The Mayor last month committed to preparing a Fuel Poverty Action Plan for London (see page 29 of following transcript of 19 October 2016 Question Time session):

2016/3848 – The Cold Homes Crisis 

Leonie Cooper AM In London there are as many as 348,000 fuel poor homes. There is also a clear pattern of increasing depth of fuel poverty in older households. Given these terrible statistics, what action will you take to protect pensioners this winter?

Sadiq Khan (Mayor of London): Thank you for taking this question, Dr Sahota. I am hugely concerned about the levels of fuel poverty in London and its increasing depth amongst older households, which is a national trend and is extremely worrying. I am committed to taking much more of a leadership role. I will look at ways to better target fuel poverty measures in London and produce a Fuel Poverty Action Plan for the capital.

My new Energy for Londoners programme will tackle fuel poverty on a number of fronts. I intend to set up a not-for-profit energy company to ensure fair and affordable bills for Londoners targeting those people who are currently paying above the odds for their energy bills. This includes households with prepay meters and those who have not switched energy supplier in the last couple of years. I will also reinvigorate and develop new homes, energy efficiency programmes and initiatives to both save carbon and cut bills. In addition, I will support the rollout of smart meters, ensuring that Londoners are supported in being able to use their meters to use energy more efficiently. While I am very concerned about the reduction in the Energy Company Obligation budget, I welcome the shift in its focus towards fuel poverty given the absence of any other national fuel poverty energy efficiency support programmes. Continue reading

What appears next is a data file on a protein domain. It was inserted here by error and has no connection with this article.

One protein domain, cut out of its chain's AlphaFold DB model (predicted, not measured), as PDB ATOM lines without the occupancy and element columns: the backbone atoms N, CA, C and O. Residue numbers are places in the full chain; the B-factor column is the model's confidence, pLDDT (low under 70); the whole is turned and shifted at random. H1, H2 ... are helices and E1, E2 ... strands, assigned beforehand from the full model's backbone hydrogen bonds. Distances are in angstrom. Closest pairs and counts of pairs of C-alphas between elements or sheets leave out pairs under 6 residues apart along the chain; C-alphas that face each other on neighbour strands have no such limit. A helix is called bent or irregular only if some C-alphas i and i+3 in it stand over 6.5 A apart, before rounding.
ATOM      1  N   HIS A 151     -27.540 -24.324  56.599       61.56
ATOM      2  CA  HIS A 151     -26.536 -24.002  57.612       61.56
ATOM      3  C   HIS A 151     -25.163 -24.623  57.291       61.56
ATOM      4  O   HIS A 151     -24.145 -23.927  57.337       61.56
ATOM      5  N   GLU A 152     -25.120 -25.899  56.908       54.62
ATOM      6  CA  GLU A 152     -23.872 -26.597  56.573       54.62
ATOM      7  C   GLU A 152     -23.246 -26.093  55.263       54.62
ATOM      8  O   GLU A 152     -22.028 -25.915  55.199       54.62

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SOAS becomes first community energy university

November 2016: Congratulations to student group Solar SOAS who successfully achieved their crowd funding goal earlier this year raising £22,000 for their PV project, which has now successfully installed 114 solar panels on the roof of their university building.

Funds were raised from SOAS itself, the students’ union and individual donors, and Solar SOAS co-founder Hannah Short said that crowdfunding the project provided “a rare opportunity for interested stakeholders to become part of a climate solution”.

Solar SOAS are having a ‘solabration’ tomorrow evening at the Brunei Gallery to formally launch the project – full details of which are posted here.

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Smart Air Pollution Monitoring to be introduced in London